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RBI: Downward revision to FY16 GDP estimates likely

Despite Reserve Bank of India's cautious view on inflation, market builds in 75 bps of rate cut

Malini Bhupta  |  Mumbai 

Raghuram Rajan

The Reserve Bank of India (RBI) has found a way to deal with the market's steady clamour for rate cuts. In its bi-monthly monetary policy statement, it has surprised economists with higher-than-expected estimates on retail inflation by March 2016. The central bank expects consumer price index (CPI) to accelerate to 5.8 per cent by the end of the year, after dipping to four per cent in August.

While consensus estimates on inflation are closer to 5.5 per cent, RBI is building in a higher inflation estimate to cut down the clamour for a rate cut in the near term. Soumya Kanti Ghosh, chief economic adviser, State Bank of India, believes the CPI estimate of 5.8 per cent is on the higher side, and this might allow RBI to continue on rate-easing cycle. Others say RBI has done this to rule the possibility of a rate cut in the near term.

Despite this, the market continues to build in further cuts. Nirmal Jain, chairman, IIFL Group, believes the evolving macroeconomic situation is suggestive of lower credit costs, which would spur corporate earnings. Jain expects the repo rate to be cut by 75 basis points (bps) over the year.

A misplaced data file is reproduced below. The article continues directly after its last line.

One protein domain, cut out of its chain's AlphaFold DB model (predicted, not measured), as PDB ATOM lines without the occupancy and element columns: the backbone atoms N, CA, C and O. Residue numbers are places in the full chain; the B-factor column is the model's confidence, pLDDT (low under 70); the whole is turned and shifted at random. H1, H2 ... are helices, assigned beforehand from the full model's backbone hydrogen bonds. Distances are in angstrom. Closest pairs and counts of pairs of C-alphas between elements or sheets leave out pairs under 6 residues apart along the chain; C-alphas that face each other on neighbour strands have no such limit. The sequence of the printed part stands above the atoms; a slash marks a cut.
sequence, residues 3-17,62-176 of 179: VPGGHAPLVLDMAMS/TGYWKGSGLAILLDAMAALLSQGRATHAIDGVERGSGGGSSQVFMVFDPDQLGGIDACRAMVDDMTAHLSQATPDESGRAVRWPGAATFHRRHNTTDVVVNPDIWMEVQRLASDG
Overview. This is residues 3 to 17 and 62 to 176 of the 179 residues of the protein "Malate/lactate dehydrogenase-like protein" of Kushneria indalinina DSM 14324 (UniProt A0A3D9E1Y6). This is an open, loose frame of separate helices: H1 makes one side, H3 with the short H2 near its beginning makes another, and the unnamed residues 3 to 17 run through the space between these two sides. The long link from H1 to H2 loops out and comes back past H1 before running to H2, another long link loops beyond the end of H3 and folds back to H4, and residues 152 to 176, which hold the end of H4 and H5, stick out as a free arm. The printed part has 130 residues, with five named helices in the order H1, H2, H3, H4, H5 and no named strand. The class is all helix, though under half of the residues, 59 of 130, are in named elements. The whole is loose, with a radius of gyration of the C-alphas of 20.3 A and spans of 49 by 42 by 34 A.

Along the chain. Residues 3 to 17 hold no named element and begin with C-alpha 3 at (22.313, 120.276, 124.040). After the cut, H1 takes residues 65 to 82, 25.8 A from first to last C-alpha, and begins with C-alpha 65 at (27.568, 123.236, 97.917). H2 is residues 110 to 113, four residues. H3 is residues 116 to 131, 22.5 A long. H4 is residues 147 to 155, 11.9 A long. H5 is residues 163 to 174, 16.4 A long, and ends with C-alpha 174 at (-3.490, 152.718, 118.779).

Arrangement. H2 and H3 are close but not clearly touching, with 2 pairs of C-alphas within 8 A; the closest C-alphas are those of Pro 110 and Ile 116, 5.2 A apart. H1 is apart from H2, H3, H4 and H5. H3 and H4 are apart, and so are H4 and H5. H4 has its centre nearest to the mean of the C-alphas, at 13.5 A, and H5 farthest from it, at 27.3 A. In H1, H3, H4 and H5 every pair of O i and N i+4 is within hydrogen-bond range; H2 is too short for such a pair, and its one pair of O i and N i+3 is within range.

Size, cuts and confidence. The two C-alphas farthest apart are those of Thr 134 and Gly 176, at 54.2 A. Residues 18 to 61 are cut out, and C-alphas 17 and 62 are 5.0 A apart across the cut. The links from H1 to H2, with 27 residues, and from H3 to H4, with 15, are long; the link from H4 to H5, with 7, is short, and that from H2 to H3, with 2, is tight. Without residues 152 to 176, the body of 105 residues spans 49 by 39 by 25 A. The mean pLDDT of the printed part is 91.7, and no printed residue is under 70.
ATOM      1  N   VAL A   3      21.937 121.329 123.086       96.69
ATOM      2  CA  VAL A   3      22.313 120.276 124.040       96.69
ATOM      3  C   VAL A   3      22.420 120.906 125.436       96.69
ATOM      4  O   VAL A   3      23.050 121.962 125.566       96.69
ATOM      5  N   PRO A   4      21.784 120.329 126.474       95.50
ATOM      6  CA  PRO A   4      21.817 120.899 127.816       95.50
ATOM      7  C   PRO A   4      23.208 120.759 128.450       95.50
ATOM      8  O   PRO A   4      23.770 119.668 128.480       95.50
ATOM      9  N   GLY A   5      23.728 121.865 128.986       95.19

RBI’s assessment is a lot sharper on growth. There are murmurings on GDP downgrades, as growth is unlikely to accelerate to eight per cent even under the new GDP series. RBI said though the Central Statistics Office projects a robust pick-up, downward revision in growth is likely once full details of real activity in the March quarter are available. RBI projects GDP growth in FY16 at 7.8 per cent, 30 bps higher than FY15. However, this comes with a downward bias. Sonal Varma of Nomura says RBI sounded cautiously optimistic on growth.

The central bank has also said it will continue with its accommodative stance but further rate cuts will depend on transmission of policy actions. As that has not happened despite a 50-bp rate cut, RBI has tried to bring about a structural change by allowing retail investment in government securities.

By doing so, RBI is attempting to move to a situation where banks will be forced to move to a market-determined rate for deposits, too. With RBI allowing retail to access gilts at market rates, banks are expected to move to market-determined rates on the deposit side. But SBI’s Soumya Kanti Ghosh believes the move will make it challenging for banks to mobilise low-cost deposits making it difficult to cut lending rates.

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First Published: Tue, April 07 2015. 21:36 IST
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